Laikwan Pang is Professor of Cultural Studies in the Department of Cultural and Religious Studies at The Chinese University of Hong Kong. She is the author of a few books, including The Distorting Mirror: Visual Modernity in China (University of Hawaii Press, 2007) and Creativity and Its Discontents: China’s Creative Industries and Intellectual Property Right Offense (Duke University Press, 2012). Her latest manuscript, The Art of Cloning: Cultural Production during China’s Cultural Revolution, is forthcoming from Verso.
“The Agony of Freedom: Debates around Hong Kong Copyright (Amendment) Bill 2014”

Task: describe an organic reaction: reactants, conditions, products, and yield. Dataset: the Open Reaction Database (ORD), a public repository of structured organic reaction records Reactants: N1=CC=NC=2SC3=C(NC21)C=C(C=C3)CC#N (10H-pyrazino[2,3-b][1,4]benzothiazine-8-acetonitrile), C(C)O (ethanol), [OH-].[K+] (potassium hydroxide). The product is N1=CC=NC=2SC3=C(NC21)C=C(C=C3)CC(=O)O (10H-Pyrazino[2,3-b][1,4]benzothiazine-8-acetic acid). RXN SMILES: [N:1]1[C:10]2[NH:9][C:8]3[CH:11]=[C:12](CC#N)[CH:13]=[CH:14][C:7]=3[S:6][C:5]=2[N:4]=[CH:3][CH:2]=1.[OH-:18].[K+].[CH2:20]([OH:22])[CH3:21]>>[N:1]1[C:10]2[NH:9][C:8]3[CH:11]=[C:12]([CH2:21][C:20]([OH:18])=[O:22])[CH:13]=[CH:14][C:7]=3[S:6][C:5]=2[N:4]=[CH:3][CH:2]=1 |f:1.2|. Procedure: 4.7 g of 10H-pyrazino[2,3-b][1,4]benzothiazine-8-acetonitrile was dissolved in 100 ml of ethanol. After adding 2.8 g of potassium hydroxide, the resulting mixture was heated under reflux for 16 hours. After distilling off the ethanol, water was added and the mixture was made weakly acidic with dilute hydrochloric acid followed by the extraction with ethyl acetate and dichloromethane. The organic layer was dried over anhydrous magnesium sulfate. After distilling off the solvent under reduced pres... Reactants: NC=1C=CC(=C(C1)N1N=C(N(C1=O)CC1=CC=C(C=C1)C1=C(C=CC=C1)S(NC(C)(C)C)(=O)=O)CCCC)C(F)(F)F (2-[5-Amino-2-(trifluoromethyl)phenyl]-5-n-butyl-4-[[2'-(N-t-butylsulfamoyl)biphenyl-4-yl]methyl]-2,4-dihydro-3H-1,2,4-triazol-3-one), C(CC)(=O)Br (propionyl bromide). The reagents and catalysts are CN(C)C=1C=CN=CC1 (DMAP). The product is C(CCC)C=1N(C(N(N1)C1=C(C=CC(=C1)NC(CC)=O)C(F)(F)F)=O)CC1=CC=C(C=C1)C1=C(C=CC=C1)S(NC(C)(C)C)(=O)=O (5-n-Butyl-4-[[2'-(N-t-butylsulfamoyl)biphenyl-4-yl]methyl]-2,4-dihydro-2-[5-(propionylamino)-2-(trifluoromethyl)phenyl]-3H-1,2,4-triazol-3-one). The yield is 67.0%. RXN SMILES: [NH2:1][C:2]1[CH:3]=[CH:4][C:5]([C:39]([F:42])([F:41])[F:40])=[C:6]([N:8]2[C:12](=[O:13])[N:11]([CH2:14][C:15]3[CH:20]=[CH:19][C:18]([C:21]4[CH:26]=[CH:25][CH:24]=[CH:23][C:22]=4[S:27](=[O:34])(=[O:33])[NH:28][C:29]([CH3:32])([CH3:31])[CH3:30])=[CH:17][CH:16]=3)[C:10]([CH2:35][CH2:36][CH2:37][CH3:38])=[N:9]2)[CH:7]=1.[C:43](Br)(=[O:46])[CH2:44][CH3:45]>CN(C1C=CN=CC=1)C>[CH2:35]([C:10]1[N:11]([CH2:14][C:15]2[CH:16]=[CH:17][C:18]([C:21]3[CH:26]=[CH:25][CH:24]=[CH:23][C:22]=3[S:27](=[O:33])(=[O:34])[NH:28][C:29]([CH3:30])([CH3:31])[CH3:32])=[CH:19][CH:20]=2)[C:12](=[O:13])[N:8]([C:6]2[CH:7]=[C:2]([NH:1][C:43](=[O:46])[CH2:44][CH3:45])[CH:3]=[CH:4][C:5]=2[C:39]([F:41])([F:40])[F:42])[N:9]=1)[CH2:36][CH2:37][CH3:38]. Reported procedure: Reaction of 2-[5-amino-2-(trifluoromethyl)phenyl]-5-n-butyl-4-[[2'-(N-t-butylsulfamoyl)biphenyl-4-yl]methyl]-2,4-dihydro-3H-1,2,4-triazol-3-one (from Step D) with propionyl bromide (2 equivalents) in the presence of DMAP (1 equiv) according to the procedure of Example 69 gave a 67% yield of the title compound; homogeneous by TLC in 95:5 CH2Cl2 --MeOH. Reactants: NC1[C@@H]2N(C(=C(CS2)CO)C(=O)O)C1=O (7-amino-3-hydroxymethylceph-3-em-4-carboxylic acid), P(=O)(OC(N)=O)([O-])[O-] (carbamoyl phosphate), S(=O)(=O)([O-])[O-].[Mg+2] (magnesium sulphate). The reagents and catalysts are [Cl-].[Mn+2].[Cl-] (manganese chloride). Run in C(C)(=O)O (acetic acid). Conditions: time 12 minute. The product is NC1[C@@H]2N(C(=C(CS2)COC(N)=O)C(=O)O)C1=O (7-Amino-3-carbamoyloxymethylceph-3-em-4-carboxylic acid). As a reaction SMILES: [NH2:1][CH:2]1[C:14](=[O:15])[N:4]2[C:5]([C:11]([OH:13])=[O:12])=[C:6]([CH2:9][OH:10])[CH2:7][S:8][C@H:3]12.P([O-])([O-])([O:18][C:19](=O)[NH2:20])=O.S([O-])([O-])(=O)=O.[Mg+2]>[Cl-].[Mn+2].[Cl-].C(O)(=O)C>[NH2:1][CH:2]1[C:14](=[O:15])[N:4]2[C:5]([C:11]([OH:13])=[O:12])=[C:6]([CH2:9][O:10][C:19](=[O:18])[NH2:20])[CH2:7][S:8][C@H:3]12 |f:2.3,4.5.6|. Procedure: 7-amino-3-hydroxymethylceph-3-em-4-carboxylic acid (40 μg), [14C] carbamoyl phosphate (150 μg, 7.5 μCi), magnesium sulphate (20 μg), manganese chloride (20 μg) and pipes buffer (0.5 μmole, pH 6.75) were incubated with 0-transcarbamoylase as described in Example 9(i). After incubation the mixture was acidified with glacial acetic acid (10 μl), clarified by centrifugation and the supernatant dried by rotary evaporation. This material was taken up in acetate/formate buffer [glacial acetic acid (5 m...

This paper discusses the Hong Kong government’s recent withdrawal of its Copyright Bill Amendment after netizens’ tremendous protests. Copyright becomes a highly politicized site of contestation in Hong Kong after the Umbrella Movement, when the local people’s distrust of the SAR government increases, and press freedom declines. This amendment is meant to step up copyright protections against online piracy. But many local people find the internet the only safe haven where freedom of expression can be exercised. The original commercial concerns of the copyright owners are quickly sidelined by the epidemic political anxieties, and the netizens worry that this copyright bill could become legal means to stamp the little freedom of expression left in this city. This paper analyzes how copyright becomes a battlefield in Hong Kong’s fight for democracy, and how the commercial interests of the right holders collide and contest with the political interests of the public.